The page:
From Reactive to Proactive: The Importance of Screening for the Social Determinants of Health in a Medical-Legal Partnership

By: Katie Broyles, Spring 2019 HeLP Legal Services Clinic Intern

The majority of medical and legal practices today are inherently reactive, rather than proactive. In the medical field, most insurers will not pay for a great number of preventative healthcare services. In addition, many individuals lack access to basic health education emphasizing the benefits of early detection and seeking out regular preventative care. As a result, such individuals are not incentivized to plan ahead and cultivate a healthcare strategy moving forward in their lives (i.e. attend regular preventative check-ups, receive regular flu shots and stay current with vaccines, decide who their healthcare power of attorney will be or draft an advance directive, or check in with these decisions annually). Consequently, the majority of individuals in the United States healthcare system seek out health care only in the event of an emergency, leaving the medical system with no choice but to reactively address problems as they arise, thus attending to patients that use the emergency department nearly twice as often as patients in comparable countries. Interestingly, the legal field can present the same challenges to individuals faced with a legal system that is also largely reactive, in which individuals most often seek legal assistance because they have already been injured in some way and seek a reactive legal remedy as a result.

Medical-legal partnerships such as the Health Law Partnership (HeLP) can provide a partial solution to this reactivity problem by educating providers and attorneys about the benefits of informing one another about the legal implications in a medical case or medical implications in a legal case. The collaboration between both professions allows for both to be aware of the potential problems that may arise from each respective field and equip practitioners with better tools to prevent potential issues before they arise.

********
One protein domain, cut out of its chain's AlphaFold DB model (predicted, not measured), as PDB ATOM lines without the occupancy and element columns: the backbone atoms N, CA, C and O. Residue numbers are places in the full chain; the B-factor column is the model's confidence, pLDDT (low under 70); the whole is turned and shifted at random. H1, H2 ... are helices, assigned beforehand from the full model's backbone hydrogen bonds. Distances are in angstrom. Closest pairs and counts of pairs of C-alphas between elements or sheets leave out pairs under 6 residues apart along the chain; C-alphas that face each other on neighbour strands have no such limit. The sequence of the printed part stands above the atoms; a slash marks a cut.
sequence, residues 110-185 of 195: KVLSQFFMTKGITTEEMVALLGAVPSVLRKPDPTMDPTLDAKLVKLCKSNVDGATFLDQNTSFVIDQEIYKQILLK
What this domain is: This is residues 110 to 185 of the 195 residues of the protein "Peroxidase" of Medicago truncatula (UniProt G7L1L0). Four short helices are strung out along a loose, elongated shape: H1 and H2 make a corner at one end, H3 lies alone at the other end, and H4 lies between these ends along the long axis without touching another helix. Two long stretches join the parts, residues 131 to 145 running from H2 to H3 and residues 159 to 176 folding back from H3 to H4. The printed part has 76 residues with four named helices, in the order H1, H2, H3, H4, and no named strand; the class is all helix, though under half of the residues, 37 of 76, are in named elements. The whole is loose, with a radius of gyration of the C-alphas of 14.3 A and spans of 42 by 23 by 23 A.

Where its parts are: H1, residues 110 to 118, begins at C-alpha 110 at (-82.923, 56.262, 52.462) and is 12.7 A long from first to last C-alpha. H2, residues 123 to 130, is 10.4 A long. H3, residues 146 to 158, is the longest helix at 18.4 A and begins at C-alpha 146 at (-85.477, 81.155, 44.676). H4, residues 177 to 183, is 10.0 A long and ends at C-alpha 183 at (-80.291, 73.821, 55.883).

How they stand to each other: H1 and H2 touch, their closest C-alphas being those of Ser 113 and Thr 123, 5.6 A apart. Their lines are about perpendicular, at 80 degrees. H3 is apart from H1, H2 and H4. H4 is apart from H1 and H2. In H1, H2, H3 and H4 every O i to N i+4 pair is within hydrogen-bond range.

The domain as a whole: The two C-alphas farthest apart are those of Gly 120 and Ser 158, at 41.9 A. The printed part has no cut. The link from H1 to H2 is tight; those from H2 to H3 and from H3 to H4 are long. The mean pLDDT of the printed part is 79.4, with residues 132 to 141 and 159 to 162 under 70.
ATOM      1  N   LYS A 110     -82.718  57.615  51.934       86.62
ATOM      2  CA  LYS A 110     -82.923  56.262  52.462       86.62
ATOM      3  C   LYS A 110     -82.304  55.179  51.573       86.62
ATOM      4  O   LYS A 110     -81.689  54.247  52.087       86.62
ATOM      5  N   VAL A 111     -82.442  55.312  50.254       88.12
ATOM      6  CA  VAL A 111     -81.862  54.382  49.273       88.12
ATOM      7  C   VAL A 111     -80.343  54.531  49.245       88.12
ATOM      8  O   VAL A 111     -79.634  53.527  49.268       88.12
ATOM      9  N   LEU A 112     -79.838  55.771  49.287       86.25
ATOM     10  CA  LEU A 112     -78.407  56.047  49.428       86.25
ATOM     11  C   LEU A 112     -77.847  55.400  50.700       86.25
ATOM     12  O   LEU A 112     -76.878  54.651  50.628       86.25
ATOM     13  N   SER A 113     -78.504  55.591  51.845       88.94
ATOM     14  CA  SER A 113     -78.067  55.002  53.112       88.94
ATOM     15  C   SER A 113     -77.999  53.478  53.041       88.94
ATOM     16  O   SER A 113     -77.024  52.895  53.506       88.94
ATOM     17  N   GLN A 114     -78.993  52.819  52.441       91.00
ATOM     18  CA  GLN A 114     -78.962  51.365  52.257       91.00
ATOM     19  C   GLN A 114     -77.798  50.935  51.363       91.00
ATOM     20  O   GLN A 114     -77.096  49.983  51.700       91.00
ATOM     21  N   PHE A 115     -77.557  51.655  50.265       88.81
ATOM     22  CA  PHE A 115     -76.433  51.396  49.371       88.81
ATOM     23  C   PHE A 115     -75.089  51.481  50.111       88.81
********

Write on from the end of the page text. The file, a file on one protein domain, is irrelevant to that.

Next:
One such tool utilized by medical and legal practitioners alike to aid in a proactive approach to care or representation is screening for social determinants of health. Often, without implementing effective screening processes for social health determinants, appropriate interventions or remedies cannot be implemented in care or representation. For example, a medical provider that encounters a child with severe asthmatic symptoms may conduct a proactive screening for environmental factors that can exacerbate the patient’s condition, such as mold in the home, financial instability, or general stress. The results of such a screening can allow the medical provider to recognize such factors and recommend legal intervention to provide a long-term solution, rather than merely treating the health issue in the short-term and reactively addressing the patient’s same problems next time they arise. Educating providers to identify such legal issues allows them to begin building a case for a legal practitioner to act proactively to resolve some of the patient’s future medical problems, such as by contacting a landlord to resolve mold issues in the home, or filing for disability benefits for the child to prevent exacerbation of a child’s asthma in the future and ensure further financial stability and a reduction of general stress for the family.

Since 2014, the federal Health Resources & Services Administration (HRSA) has identified civil legal aid as an “enabling service” that healthcare providers can include in federal grant money. Individuals utilizing such services are then allocated free national training and technical assistance via the National Center for Medical-Legal Partnership’s National Training and Technical Assistance Cooperative Agreements. These resources give healthcare entities the financial incentive, free training tools, and technical assistance to easily implement screening tools that would assess patient social determinants of health and contribute to more comprehensive patient care, potentially leading to greater patient care satisfaction and quality.

Utilizing such screening tools helps cultivate a more productive health and legal educational environment for indigent patients who do not typically have access to such educational resources and may experience poorer health outcomes over their lifetime as a result. In turn, these screening tools help medical practitioners and attorneys alike shift from a reactive to proactive approach in improving both health and legal outcomes for patients and clients.